Tuesday, August 9, 2011


THE D.B Cooper Skyjacking case remains a mystery because the DNA samples they found on a tie do not match the latest in a long line of suspects, disappointed FBI agents have revealed. 
As we reported here, investigators had been hopeful of laying the case to rest after tip off from a fellow law enforcement official had pointed them towards another potential candidate for the brazen hijacking. 
But when they compared the DNA found on a tie with some taken from the suspect, it did not match. 
However, special Agent Fred Gutt said that the test does not necessarily rule out the now deceased suspect because there are three different DNA samples on it.
He added that it's possible it had been used previously by other people and the case which has baffled law enforcement officials for almost four decades continues.
Back in 1971, a man with a ticket in the name of Dan Cooper boarded the Northwest Orient Airlines 727 flight from Portland to Mexico via Reno and sat in seat 18F. 
Then, shortly after take off, the man believed to be in his mid forties ordered a bourbon and water. 
But when the flight attendant returned with his drink, he handed her a note saying: "Miss, I've got a bomb, come sit next to me — you're being hijacked."
He followed us his threat by opening a briefcase which appeared to contain explosives and demanded $200,000 and parachutes.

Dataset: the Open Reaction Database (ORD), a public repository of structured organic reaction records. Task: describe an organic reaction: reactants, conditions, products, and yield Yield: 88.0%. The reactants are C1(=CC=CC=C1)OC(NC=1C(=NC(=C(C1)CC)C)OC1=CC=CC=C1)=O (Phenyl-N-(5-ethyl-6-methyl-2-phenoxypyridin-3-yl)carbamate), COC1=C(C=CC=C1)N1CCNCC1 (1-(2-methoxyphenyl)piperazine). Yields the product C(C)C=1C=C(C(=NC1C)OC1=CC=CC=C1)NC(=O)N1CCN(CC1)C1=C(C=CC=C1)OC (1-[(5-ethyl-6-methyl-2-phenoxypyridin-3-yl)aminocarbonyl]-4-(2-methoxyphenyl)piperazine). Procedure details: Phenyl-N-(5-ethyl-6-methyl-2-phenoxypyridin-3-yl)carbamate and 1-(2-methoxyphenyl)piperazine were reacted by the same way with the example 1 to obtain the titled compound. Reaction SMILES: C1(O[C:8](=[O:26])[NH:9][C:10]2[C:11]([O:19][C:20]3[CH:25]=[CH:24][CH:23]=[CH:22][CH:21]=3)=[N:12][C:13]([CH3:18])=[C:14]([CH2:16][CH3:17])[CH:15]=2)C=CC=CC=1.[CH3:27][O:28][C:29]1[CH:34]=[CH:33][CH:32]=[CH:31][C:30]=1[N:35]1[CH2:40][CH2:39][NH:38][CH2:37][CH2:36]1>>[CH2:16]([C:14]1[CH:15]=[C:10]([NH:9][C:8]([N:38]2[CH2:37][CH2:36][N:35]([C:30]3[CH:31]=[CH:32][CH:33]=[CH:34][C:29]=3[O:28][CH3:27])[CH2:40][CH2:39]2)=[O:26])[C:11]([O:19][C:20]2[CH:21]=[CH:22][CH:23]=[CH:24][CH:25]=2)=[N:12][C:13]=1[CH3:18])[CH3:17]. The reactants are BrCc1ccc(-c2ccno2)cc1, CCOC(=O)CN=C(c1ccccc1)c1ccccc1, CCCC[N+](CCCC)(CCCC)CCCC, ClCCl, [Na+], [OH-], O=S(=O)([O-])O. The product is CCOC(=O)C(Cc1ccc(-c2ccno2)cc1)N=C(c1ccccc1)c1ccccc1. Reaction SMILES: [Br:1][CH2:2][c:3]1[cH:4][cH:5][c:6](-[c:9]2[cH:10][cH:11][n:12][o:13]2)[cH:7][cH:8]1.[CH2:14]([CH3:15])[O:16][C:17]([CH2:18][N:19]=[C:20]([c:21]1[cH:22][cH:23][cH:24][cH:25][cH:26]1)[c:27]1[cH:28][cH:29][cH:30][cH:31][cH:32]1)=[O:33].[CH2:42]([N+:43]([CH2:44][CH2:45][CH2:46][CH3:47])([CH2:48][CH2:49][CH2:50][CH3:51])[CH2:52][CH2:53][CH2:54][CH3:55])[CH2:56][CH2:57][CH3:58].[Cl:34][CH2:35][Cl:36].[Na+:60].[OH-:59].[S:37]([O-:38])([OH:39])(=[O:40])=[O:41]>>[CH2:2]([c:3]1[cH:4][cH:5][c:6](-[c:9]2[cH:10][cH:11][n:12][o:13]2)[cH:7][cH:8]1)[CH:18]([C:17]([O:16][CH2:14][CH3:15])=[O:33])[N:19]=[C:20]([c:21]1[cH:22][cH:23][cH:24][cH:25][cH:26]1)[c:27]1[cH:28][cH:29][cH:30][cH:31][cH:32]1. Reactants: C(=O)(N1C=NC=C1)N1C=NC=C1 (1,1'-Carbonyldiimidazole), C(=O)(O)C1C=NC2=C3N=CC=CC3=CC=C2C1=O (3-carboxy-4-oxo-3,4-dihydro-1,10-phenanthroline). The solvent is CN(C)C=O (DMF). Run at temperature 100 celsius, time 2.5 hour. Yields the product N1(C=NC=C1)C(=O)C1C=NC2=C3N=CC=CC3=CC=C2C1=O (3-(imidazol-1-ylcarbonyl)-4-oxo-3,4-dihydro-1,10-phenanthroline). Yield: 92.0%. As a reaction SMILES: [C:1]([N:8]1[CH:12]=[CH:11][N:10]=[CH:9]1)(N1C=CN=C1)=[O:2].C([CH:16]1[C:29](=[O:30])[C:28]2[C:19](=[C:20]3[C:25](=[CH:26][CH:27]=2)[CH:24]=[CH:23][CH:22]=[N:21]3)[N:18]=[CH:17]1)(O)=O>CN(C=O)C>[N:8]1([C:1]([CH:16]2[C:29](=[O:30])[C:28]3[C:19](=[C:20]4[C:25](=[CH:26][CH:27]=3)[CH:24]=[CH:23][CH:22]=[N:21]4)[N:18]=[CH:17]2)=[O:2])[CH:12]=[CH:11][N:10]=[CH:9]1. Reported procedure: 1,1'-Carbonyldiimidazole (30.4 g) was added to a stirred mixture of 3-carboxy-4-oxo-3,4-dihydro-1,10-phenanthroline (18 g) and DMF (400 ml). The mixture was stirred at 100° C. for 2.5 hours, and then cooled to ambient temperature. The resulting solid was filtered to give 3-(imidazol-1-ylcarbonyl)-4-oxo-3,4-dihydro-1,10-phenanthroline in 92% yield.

With little choice the authorities agreed and after landing the plane at Seattle Airport, he exchanged the terrified passengers and a couple of the flight crew for the ransom.
Then he demanded that the pilots take off and head for Mexico. 
About 40 minutes after takeoff, a signal light in the cockpit showed that the plane's rear stairway had been extended. 
When the jet landed in Reno, the stairs were down and two parachutes, the money and the mysterious Cooper were gone. 
There have been more than 1,000 suspects over the past four decades, but almost 40-years later the identity of the hijacker remains a mystery. 
Some have also speculated that he failed to survive the 10,000ft leap, especially after $5,800 worth of decomposed $20 bills, identified as part of the ransom money were recovered in 1980 by a child digging on the banks of the Columbia River near the Oregon border. 
But no body has ever been found and few other signs of his fate have been discovered.
However the FBI is refusing to give up and after launching a new blaze of publicity last year this latest suspect, who had not been identified before emerged. 
Forensic experts are continuing to search for more fingerprints or DNA on the dead man's effects to compare with items the hijacker left behind. 

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